Closing the door

I wake up with the same recurring thoughts whirling through my mind of things wronged, by those who were supposed to support and protect me, growing up.

Unless we deal with and close the door on some of the older issues, we will never realistically be able to bring closure on our issues and I’m no different. Although more is being done to quash the stigma around disability, a person’s disability journey starts with their family and as my experience shows not all families get that right.

I’m not sure which comes first, the chicken or the egg; my Cerebral Palsy or certain family’s attitude. Families must learn to embrace the whole disability scenario, however mild or debilitating a child’s disability is. There is no excuse for anyone’s ignorance.

In the 60’s, there seemed to a stigma around disability and as I see the catalogue of errors, based around my own physical and emotional issues, I know my life would never have been any different. It’s the life I was given.  I need to come to terms with and bring closure on those re-occurring thoughts.

Like myself, we must all come to terms with what happens to us, but our families must also come to terms with and accept their own failings of what’s simply ignored.


12 Mar, 2015

8 thoughts on “Closing the door

  1. I agree. We can’t live our lives holding a grudge. It will eat at us until we let it go.

    What’s done is done and we can’t change the past, just learn from it. If we hang on to it; it will consume our lives.

    1. Sometimes we must sew a seed, get those thoughts out. I’m not one for holding grudges, but instead use my experiences to find ways of understanding why I’ve had to go through those experiences.

      Of course it doesn’t take away the other person’s accountability or responsibility, they are still very much accountable and responsible, but it does help us understand.

  2. I think what helps is accountability and acceptability as without both it is enormously difficult to put such a huge issue where it needs to be and move on.

    You have managed to turn your experiences into something positive and that in itself shows the true nature of the path you are taking.

    1. Yes you’re absolutely right, without accountability and acceptability, it’s almost impossible to move on, unless you’re the type of person who claims to let things go over their head, but not sure those type of people exist and if they do, they’re few and far between.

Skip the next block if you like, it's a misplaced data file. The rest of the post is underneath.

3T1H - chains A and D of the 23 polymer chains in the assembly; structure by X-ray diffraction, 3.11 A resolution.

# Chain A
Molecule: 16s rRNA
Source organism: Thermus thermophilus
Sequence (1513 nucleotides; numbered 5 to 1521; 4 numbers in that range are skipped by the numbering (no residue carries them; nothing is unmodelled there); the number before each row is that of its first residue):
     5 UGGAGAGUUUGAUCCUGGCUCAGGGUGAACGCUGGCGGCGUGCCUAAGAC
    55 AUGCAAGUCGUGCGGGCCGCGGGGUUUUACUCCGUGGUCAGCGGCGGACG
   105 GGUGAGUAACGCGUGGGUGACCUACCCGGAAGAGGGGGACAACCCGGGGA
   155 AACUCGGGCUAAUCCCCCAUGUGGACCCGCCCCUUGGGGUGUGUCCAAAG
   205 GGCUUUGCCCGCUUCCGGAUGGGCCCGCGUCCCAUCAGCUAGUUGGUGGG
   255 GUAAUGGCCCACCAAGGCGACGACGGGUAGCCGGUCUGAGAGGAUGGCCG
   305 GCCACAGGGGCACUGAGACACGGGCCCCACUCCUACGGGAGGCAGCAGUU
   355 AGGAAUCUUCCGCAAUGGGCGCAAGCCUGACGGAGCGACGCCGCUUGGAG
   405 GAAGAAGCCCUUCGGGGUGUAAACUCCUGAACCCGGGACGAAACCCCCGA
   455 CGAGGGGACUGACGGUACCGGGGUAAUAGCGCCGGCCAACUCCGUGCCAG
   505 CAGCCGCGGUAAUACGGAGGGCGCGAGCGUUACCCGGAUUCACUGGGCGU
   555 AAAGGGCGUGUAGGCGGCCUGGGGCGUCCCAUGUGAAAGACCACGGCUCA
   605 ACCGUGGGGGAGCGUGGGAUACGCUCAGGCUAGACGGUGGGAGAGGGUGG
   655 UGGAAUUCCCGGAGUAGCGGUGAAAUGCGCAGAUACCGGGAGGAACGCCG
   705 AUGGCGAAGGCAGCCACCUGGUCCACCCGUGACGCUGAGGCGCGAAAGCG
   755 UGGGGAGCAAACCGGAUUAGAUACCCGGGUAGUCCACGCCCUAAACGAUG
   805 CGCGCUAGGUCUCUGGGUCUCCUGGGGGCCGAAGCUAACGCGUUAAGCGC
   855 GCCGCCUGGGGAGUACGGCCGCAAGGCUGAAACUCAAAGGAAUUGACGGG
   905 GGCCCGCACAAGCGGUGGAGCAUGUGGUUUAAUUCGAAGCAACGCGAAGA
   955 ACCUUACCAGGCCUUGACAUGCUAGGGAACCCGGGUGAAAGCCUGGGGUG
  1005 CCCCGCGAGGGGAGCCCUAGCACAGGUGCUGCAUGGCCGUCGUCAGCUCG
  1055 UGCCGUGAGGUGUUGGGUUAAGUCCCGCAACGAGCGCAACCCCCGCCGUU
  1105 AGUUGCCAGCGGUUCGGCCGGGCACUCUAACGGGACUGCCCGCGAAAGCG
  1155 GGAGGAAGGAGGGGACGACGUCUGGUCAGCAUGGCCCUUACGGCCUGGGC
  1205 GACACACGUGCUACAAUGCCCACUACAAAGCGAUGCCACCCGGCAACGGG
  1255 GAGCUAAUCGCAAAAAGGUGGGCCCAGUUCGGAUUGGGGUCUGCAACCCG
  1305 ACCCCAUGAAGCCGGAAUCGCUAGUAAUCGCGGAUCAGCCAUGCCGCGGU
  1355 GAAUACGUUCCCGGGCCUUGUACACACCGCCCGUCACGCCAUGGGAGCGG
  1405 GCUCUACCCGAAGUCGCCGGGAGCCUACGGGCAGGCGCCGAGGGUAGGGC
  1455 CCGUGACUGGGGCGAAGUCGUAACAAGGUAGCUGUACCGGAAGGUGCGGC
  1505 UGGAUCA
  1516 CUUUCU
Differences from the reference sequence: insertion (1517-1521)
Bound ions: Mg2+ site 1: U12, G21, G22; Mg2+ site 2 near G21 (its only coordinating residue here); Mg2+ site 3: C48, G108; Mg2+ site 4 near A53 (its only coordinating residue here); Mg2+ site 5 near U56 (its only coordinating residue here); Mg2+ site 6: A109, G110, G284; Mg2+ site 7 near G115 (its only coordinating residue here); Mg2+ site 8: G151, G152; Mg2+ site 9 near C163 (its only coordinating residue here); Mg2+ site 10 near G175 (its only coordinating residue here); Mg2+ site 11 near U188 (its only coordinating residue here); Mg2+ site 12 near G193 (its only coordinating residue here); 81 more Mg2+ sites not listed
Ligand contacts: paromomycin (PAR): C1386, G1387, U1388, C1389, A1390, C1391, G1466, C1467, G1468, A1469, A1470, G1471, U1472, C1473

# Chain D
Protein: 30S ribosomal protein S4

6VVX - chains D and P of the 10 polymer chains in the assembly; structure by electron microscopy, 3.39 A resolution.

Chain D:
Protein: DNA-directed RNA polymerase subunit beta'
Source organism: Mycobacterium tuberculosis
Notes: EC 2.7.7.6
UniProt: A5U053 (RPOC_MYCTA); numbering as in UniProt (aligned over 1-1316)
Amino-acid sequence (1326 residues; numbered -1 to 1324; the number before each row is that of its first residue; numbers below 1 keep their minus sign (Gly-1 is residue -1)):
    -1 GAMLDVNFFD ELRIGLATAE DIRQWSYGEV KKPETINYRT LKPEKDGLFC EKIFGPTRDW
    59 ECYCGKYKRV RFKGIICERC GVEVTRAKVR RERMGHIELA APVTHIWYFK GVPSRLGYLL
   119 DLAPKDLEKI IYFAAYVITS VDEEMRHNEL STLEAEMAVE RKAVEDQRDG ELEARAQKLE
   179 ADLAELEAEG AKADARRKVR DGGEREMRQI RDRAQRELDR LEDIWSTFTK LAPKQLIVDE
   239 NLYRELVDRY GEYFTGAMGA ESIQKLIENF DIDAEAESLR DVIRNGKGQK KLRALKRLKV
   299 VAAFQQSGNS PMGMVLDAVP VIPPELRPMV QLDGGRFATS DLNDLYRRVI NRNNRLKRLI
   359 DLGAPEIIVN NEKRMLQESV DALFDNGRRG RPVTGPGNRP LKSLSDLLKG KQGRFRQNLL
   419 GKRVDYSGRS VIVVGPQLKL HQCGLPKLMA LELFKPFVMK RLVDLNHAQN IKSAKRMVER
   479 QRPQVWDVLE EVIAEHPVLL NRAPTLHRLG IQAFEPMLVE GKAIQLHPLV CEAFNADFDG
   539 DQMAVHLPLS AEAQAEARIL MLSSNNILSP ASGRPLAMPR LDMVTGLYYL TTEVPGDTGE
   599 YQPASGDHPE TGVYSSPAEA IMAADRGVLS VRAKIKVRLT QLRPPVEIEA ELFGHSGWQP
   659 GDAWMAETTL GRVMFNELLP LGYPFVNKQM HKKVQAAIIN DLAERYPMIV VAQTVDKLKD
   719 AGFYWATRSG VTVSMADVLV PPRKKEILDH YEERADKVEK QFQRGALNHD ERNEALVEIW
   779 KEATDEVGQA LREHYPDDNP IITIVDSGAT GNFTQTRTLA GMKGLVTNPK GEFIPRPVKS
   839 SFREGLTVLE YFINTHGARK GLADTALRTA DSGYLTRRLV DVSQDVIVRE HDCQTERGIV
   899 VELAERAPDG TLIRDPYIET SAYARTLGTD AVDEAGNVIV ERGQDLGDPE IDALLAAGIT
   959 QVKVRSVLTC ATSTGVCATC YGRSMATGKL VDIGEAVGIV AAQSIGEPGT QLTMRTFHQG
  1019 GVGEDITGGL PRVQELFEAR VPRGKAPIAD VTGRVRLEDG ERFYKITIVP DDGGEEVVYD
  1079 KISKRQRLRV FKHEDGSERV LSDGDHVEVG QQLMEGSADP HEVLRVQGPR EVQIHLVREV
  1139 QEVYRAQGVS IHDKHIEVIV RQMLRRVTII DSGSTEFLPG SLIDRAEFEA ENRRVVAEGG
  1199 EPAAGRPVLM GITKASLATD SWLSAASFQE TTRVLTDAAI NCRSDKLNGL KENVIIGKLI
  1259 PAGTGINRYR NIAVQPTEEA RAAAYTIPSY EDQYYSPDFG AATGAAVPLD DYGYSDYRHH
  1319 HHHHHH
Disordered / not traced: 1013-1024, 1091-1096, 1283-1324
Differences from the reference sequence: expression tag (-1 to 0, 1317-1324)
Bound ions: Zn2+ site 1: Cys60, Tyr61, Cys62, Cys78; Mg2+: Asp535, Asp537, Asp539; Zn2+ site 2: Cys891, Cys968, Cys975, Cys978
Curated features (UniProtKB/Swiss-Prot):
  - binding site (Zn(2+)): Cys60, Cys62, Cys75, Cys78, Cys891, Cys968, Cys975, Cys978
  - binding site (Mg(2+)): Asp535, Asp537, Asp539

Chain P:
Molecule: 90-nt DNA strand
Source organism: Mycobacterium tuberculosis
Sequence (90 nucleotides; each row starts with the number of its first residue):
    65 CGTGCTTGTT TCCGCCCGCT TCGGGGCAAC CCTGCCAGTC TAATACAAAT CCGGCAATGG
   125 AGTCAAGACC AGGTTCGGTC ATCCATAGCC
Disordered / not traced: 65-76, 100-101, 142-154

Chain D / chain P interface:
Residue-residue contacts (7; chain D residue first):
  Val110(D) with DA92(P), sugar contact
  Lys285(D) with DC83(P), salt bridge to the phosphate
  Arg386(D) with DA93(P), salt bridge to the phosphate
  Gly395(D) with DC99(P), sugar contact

The nature of how the human mind works, makes it hard for anyone to experience negative things and never be affected by them. Most of us will try to convince ourselves that we’re not affected, but eventually we do get caught out.

      I have seen that happen many times before, by people who always say they’re okay with things, when it becomes obvious they’re really not okay with things.

  3. I know when growing up, my family never came to terms with my CP. Today, I would say the only person who has come close to fully accepting it is my mom. Now that I am an adult I feel like she makes more of an effort to understand me.

    Unfortunately, I had to live through a meltdown for it to happen. I feel the rest of the family hasn’t figured out how to deal with my disability, but I am tired of it all.

    I have enough to deal with to worry about it. It’s on them if they don’t want to know the person I have become.

    1. I’m not sure whether it’s harder for a mum, since the mum’s the one that gives birth to us. Perhaps mum’s feel more responsible in a way and have a hard time coming to terms with the fact that we’re not born perfect.

      It’s no excuse of course, but unless we ask (and I never did), I’m not sure whether mums do carry more guilt over something they could have done; or should have done to avoid complications through the birthing process.

      I know that my birth was particularly traumatic. Whatever they have to deal with and how we come through the birth process is obviously a different argument. All families need to come to terms with and deal with anyone in their family who deals with a disability; whether it be a parent or sibling, there can be no excuse.

      I tend to agree and resonate with your feelings on your last sentence Maria. It’s absolutely on them if they don’t want to know the people we have become.

  4. Sometimes I think the best way to handle people who have wronged us is to leave them alone and let life or death hold them accountable; nobody gets away with anything.

    This site is a testament that you have eyed diversity in its face and conquered every painful event of your past. You are moving forward and you’re bringing a lot of people with you.

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